The Banchara are an impoverished tribal group that make up part of India’s lowest-caste system. But they’re known specifically for one thing: child prostitution.
I know. Your knee-jerk reaction after reading that was probably the same as mine. How can this be?
As appalling as it is, this practice is a 500-year-old tradition among the Banchara community. Customarily, the first daughter is groomed from a young age to enter the sex industry, typically when she reaches 12 years old. What started as a tradition, has now developed into a cultural norm; every Banchara girl falls victim to the pressures of joining the sex industry. It’s considered her duty to support the family. Some even build rooms outside of their homes where their daughters can work with clients.
These girls and young women are totally exploited, but abject poverty and social hierarchies lead them to believe there’s no other way to survive.
In their lifetimes, 50 percent of these women will contract HIV, and all of them will suffer physical, sexual, and emotional abuse. Tradition excludes them from marrying within the community, which means they will literally have to rely on prostitution to survive . . . a life sentence of trauma.
I spoke with a woman named Uma who was forced into the sex trade by her family when she was 14 years old. As the oldest girl with four brothers, she was seen as their financial security and a way to pay for the dowry for their wives, which can range from $5,000 to $20,000.
On average, Uma makes just $10 a day and will spend the rest of her life earning the money to pay these debts.
After 18 years in the industry, she’s also HIV-positive. She continues to work and risks infecting others, but without a husband or children to care for her, she sees no other choice. She has never had the luxury of dreaming of a better life.
Uma’s story was a dramatic contrast to that of Nilam’s, another young Banchara woman I met. Despite pressure from family and peers, Nilam’s parents vowed she wouldn’t enter the industry—an extremely rare decision among this community.
But the alternative was a difficult one. Nilam’s parents wouldn’t have a steady source of income like the rest of the Banchara families, and there was no guarantee they could pay for her schooling.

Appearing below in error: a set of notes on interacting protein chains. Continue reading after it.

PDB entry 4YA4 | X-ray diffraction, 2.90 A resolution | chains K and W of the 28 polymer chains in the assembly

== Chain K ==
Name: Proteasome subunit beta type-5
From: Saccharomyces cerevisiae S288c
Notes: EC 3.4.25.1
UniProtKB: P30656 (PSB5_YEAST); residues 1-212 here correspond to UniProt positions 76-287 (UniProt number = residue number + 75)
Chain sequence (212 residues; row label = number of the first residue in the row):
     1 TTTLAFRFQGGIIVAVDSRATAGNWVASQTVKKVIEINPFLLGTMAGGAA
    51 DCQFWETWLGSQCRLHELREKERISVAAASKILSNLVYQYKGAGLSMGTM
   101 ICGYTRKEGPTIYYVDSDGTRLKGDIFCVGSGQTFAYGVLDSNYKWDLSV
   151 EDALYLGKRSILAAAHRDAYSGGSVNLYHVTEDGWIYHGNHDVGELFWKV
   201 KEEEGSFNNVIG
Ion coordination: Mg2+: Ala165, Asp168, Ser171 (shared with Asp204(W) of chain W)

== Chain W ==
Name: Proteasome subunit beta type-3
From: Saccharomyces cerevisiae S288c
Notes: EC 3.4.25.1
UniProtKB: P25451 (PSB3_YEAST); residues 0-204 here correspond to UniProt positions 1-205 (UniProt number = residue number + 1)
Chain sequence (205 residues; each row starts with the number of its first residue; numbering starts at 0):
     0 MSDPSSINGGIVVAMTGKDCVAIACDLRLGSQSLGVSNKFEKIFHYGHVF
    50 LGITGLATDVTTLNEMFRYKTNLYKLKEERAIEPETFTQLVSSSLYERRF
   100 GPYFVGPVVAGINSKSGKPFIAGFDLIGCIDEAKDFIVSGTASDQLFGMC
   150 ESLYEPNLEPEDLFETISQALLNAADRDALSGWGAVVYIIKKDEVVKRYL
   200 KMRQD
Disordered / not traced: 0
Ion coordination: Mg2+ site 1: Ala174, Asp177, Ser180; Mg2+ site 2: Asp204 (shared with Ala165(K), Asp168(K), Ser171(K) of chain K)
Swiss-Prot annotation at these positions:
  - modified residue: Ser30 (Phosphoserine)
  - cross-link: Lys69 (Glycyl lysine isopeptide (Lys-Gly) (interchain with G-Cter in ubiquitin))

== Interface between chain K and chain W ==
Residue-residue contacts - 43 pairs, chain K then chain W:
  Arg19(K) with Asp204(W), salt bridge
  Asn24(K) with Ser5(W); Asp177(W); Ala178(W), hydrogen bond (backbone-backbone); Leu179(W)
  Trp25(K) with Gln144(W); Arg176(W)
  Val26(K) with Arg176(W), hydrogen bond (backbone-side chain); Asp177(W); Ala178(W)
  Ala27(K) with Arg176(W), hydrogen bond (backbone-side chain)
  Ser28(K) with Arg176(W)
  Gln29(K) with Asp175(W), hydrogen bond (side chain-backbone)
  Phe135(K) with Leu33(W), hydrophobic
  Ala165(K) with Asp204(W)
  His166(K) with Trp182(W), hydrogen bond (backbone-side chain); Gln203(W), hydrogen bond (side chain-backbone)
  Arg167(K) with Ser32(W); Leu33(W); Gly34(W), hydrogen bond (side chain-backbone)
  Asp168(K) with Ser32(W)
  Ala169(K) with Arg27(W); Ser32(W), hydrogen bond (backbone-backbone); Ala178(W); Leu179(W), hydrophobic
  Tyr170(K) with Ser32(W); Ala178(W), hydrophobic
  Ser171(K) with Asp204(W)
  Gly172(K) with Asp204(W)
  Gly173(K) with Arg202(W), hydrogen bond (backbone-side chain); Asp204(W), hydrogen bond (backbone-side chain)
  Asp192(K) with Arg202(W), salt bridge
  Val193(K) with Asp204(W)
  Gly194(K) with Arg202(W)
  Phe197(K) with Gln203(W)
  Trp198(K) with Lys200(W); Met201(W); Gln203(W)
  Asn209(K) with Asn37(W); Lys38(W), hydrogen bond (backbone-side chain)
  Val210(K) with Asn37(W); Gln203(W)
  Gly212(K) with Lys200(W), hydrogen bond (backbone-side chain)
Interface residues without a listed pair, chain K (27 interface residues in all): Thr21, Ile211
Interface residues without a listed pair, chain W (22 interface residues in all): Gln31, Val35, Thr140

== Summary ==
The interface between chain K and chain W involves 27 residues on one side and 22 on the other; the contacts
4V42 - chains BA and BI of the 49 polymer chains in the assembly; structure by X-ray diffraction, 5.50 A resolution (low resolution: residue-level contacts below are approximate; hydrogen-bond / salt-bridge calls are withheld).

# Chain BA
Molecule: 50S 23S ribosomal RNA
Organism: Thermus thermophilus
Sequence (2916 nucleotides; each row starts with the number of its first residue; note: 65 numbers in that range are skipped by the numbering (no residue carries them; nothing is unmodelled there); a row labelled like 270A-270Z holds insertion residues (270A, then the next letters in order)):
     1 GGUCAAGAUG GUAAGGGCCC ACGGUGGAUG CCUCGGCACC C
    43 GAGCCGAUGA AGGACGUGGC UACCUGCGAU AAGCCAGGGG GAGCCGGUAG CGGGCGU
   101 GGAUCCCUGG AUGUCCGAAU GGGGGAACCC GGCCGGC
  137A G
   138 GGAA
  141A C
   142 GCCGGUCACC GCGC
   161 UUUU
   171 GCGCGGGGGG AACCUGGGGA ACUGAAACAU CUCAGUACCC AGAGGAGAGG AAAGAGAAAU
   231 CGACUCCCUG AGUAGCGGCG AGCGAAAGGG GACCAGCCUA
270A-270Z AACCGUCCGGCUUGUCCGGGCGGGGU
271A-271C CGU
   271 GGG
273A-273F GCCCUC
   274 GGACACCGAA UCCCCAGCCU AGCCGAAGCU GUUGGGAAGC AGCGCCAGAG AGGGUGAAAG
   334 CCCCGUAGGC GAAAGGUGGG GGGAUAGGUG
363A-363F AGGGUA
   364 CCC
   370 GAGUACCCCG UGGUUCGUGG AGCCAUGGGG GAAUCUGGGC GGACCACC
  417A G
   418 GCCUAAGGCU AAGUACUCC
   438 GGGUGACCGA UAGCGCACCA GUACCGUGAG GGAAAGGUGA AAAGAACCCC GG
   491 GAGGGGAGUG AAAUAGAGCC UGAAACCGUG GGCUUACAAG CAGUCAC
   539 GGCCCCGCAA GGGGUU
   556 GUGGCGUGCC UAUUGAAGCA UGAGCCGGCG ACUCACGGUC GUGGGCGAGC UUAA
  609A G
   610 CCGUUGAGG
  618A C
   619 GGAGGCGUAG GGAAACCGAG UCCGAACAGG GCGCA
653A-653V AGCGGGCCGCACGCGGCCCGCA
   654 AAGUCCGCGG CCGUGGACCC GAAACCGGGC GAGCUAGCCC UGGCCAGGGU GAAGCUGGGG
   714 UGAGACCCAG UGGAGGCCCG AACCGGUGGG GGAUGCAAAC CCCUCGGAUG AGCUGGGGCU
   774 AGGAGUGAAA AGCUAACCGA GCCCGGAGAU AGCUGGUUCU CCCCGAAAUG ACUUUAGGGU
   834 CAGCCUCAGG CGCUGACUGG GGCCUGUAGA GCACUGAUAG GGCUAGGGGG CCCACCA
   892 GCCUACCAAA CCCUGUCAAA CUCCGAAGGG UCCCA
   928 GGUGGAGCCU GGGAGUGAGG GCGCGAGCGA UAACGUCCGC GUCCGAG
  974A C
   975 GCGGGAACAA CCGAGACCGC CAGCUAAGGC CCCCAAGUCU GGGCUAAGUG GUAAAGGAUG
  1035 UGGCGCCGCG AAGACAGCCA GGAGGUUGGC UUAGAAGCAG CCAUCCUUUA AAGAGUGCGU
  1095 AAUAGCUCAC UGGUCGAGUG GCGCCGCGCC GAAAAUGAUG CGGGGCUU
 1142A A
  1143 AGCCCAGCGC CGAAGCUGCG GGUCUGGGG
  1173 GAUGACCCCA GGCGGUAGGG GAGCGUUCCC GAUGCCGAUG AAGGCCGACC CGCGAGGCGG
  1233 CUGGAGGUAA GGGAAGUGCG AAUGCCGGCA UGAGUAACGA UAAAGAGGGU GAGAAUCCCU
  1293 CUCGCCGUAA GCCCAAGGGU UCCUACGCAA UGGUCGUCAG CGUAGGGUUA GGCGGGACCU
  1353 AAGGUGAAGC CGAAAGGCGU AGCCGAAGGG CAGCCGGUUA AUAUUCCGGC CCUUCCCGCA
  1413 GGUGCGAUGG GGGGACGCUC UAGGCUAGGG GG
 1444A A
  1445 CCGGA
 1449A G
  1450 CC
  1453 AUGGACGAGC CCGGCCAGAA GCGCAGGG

Then hope came in the form of sponsorship.
Through World Help’s partner program, the House of Palms, Nilam received an education and found safety from the pressures of the sex trade. In this loving environment, she also came to know Christ.
Today, this bright young woman is in nursing school and wants to return to her community to provide physical, mental, and spiritual healing to victims of the sex trade—many of her own peers.
She told us she feels like she escaped a “living hell” when she sees what her childhood friends are still going through today.
Nilam’s escape from the sex industry is an example for families that rely on their daughters for income. Slowly but surely, they’re awakening to the long-term implications of education over prostitution.
And this kind of investment—this paradigm shift—is absolutely critical to transforming Banchara communities from the inside out.
“Where there used to be only darkness, there is now light. There is hope. Children growing up in the Banchara had no chance at another life, but now their home is here. There’s a light.” – National Indian Partner
I urge you to consider taking action for the sake of these young girls and women.
You may be wondering . . . Where do I even start?
Start by impacting one life at a time with help and hope. Your gift of any amount today will allow us to do exactly that through immediate and preventative care. And by meeting physical needs, you also open doors for World Help to care for spiritual needs.